Rules of Conjunction

Conjunction acts as a joiner and it connects the parts of a sentence.
Example:
I watched the movie and then I had my dinner at a restaurant on the last Friday night.

Coordinating Conjunctions:
But, and, yet, or, nor, for — the examples of coordinating conjunctions.

• When a coordinating conjunction connects two independent clauses, usually a comma (,) is used, but it is not mandatory for all the time.
Example:
Rabi wants to be a player in the school cricket team, but he cannot meet the criteria decided by the committee.

• The comma is correct in using when two independent clauses are joined with a coordinating conjunction.
Example: Vidya spends her vacation reading stories, novels, and writing poetries.

• When a coordinating conjunction connects the elements in a series, then comma (,) is not needed.
Example: I want sugar and milk and bread in the morning.

• A comma (,) is used with ‘but’ when it represents a contrast.
Example: This is a basic rule to write stories, but it is tough to remember.

Subordinating Conjunctions:
This type of conjunction is used to join a complete or independent clause with a dependent clause. Here, the dependent clause is placed by relying on the main clause. The subordinating conjunction is placed before the dependent clause.
Example: Since the time management skill is required, the students practice guess papers for each subject.
Here, ‘the time management skill is required’ is a dependent clause and the independent clause is ‘the students practice guess papers for each subject’.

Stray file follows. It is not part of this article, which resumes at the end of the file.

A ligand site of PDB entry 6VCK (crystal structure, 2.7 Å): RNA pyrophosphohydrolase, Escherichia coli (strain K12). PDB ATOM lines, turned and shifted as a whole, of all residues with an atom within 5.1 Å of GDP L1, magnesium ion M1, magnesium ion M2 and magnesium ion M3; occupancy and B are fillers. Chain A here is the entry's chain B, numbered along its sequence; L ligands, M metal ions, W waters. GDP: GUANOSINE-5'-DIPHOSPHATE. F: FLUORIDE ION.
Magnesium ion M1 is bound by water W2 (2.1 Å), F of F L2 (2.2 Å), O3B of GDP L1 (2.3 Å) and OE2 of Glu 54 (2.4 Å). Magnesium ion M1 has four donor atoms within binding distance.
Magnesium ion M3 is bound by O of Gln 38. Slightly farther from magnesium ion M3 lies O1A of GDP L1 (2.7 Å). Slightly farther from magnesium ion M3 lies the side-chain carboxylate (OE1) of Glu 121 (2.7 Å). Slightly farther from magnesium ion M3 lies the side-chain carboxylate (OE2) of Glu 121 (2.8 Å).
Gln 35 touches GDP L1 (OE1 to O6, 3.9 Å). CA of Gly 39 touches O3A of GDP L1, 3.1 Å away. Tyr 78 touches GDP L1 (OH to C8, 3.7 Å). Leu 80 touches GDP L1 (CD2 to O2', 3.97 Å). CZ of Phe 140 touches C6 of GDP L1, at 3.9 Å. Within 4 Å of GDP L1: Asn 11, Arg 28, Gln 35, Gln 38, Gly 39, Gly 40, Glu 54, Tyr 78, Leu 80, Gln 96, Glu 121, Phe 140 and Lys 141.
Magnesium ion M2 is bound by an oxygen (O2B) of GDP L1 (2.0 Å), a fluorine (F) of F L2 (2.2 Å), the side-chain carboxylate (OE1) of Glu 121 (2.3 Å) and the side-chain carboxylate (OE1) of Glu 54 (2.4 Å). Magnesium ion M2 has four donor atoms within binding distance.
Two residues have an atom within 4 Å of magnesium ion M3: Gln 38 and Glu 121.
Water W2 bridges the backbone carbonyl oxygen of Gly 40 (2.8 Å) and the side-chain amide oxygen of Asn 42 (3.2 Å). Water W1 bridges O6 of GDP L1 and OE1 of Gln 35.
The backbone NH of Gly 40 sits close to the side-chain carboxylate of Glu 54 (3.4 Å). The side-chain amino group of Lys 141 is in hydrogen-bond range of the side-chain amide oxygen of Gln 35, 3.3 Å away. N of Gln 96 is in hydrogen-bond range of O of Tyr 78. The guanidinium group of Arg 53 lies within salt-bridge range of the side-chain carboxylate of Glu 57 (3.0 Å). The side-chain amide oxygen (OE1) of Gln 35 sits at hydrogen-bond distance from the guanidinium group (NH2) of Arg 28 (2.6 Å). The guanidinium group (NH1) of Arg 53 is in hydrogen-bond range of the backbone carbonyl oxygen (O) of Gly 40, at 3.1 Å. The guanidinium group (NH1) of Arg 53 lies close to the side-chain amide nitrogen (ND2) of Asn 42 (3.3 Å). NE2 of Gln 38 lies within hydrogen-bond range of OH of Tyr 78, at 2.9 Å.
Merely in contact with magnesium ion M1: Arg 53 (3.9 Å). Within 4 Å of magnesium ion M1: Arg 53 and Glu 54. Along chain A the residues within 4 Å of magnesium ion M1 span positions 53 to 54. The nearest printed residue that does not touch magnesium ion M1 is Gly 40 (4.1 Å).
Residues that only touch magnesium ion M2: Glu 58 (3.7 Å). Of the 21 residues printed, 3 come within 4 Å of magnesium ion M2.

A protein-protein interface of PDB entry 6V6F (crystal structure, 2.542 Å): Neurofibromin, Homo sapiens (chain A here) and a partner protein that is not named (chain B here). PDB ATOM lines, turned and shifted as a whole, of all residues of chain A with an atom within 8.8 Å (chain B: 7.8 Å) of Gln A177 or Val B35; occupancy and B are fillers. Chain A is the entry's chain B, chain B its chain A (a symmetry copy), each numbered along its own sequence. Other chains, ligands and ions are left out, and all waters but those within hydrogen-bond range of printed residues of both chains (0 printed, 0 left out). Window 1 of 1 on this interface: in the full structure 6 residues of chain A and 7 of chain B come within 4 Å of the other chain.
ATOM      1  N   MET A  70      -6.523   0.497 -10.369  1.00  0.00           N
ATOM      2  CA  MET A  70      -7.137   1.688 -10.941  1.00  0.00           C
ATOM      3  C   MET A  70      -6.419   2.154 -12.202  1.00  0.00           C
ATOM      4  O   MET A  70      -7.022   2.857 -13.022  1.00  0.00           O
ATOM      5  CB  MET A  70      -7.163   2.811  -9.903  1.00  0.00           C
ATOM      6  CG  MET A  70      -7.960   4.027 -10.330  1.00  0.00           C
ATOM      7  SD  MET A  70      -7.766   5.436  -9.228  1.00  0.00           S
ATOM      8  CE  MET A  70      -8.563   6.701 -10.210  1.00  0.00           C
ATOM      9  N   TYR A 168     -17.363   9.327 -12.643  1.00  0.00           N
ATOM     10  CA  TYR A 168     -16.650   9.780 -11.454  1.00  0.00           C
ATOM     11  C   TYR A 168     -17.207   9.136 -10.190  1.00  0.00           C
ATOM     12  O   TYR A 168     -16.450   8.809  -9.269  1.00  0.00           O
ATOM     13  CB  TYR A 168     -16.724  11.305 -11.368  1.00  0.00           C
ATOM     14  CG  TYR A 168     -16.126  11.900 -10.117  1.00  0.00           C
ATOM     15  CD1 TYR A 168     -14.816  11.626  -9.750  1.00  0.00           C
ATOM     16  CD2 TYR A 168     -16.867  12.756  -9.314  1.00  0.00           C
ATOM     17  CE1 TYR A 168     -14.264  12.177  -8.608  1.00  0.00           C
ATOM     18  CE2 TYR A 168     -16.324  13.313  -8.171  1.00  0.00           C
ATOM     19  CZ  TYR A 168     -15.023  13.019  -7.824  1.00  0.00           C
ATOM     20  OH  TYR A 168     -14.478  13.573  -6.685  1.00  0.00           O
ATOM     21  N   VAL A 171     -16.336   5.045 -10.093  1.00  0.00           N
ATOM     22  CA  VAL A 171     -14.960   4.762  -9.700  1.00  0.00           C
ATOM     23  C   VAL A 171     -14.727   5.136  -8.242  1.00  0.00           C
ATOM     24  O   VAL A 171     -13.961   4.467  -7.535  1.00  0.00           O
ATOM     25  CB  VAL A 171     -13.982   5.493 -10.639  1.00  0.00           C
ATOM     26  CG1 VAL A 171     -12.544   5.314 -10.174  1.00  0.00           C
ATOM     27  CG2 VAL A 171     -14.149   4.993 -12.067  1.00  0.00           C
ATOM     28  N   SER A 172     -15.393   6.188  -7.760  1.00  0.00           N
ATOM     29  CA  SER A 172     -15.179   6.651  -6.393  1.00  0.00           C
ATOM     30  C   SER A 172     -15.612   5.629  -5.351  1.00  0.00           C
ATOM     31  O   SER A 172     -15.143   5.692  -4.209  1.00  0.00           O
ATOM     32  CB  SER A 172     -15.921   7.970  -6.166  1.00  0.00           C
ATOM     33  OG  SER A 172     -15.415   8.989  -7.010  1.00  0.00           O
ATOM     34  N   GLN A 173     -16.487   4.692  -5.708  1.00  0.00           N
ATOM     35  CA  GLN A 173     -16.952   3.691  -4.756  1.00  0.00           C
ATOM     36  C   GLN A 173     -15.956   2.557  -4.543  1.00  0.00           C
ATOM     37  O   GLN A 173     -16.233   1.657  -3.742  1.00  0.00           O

The subordinating conjunction is ‘since’.

Correlative Conjunctions:
Correlative conjunctions refer the pairs of conjunctions that are used in a sentence to connect different words or a group of words. This type of conjunction usually joins the words, not the sentences. It connects the words of equal importance in a sentence.
Example: Both the dress and accessories are expensive at the shopping mall.
Here, ‘both/ and’ are correlative conjunctions. Dress and accessories are equally important elements.
Just as she needs a job so she brushes up her communication skill.
Here, ‘just as / so’ are correlative conjunctions.
It doesn’t matter whether you get a good score or not, put your efforts in the exams.
‘Whether/or’ are correlative conjunctions and it represents two different options.

Some conjunctive adverbs are mentioned below:
As a result, Hence, Finally, However, After all, Indeed, In fact, Instead, Moreover, Nonetheless, etc.